One of the biggest misconceptions about safety is that it is boring, says Richard Hawk, a safety professional and motivational speaker and trainer.
You’ve got to think of safety as being hip and modern,” he says, adding that supervisors and safety directors delivering safety training should think about how a powerful marketing company would deal with the topic.
For example, some people would consider insurance to be a pretty dry topic, yet brilliant marketing campaigns featuring talking animals, “Mayhem” and other amusing characters leave a positive, lasting impression of the companies they are representing.
Hawk encourages managers responsible for safety training to use their imaginations and “find an icon that represents how you want your safety program to feel.”
A second misconception many people have about safety is that logic drives human behavior. In fact, Hawk says human behavior is driven almost exclusively by people’s emotions.
Accidents and incidents often occur as a result of workers not properly handling their emotions—for example anger over a situation, frustration, anxiety or rushing on the job.
A third misconception about safety is that it is serious business and “fun” should have no part in it. But Hawk views fun not as play, but as “energetic enjoyment, and when people enjoy what they are doing they perform better.”
“There’s nothing typically moving about information. It doesn’t drive how a person will act, react or what they’ll do,” he says.
However, if information is delivered in a way that stimulates a worker’s senses and emotions, it will be far more effective.
Hawk urges supervisors to use their imaginations to capture the senses of workers during training sessions. Even something like rearranging a room, putting an unusual prop on a table or having a picture of a monster on a screen to represent a hazard can grab people’s attention.
“Emotions rule. What are we doing to stimulate emotions? You want to include in your safety and health program things that smell, taste and are colorful, just like Geico does.”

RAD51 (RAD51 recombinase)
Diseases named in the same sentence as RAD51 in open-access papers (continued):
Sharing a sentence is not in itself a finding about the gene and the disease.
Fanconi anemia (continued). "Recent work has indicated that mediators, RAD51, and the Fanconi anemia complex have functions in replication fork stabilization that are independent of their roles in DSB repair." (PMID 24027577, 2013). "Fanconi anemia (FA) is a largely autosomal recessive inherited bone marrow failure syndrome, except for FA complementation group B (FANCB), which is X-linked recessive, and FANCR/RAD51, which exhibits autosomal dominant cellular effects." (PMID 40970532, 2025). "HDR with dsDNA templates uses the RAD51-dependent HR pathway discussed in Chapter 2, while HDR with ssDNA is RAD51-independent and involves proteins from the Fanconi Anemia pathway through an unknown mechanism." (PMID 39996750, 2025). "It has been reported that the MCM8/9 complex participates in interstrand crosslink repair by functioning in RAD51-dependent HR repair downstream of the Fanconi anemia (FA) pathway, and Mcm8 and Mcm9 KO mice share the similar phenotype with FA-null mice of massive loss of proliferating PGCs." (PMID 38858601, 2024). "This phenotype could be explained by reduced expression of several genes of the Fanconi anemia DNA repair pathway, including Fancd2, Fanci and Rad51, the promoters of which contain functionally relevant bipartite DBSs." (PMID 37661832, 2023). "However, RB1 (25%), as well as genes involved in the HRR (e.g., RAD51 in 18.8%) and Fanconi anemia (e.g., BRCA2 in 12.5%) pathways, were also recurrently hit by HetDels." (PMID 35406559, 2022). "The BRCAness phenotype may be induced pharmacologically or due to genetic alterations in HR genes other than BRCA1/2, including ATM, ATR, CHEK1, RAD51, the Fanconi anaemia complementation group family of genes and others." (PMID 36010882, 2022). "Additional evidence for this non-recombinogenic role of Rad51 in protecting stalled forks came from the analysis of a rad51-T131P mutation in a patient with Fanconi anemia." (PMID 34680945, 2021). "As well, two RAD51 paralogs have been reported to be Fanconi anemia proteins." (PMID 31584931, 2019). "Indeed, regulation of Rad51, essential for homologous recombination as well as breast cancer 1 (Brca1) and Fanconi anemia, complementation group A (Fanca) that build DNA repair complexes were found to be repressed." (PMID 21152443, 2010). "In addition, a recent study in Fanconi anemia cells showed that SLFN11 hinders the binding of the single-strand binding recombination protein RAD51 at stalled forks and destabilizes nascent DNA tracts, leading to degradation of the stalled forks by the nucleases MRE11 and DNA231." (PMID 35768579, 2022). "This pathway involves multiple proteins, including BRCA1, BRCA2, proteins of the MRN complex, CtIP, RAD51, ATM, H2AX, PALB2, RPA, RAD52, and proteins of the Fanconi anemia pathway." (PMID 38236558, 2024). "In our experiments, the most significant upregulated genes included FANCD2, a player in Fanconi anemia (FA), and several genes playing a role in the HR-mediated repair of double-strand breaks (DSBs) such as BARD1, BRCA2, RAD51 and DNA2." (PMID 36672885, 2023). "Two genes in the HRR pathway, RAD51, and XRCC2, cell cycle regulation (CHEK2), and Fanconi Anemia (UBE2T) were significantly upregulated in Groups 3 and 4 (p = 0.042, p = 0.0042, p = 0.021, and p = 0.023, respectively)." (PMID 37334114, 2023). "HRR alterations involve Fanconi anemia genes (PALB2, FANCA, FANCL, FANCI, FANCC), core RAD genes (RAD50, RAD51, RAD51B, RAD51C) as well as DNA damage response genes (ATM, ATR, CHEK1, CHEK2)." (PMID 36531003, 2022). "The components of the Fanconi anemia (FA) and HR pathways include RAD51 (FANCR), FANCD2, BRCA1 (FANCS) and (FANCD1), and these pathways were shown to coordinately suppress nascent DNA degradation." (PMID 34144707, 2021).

Hawk says effective safety training is:
Fun and enjoyable for participants, Memorable (workers don’t forget important information because of the engaging way in which it was delivered) and Practical in a way that is beneficial.
He offers the following six tips for reducing worker apathy about health and safety:
Make employees famous: People want attention. Do things that will bring out people so they become famous for different things at work. Use marketing that touches people: Make it about them and their lives and not about rules and regulations. Stimulate the senses: Use music, color and stories. Create real competitions: Have groups take part in “Safety Olympics” through skits they create, using characters they’ve developed, or create quiz competitions with prizes. Create a theme: Change it periodically so people will stay interested. For ideas, conduct an Internet search for safety or health images (pictures). Go beyond hardhats: For example, one company Hawk worked with held a walking for trees event where the company donated trees to the community based on how many miles workers walked. Talk to your workers about issues that affect people, including wellness, keeping calm behind the wheel, etc.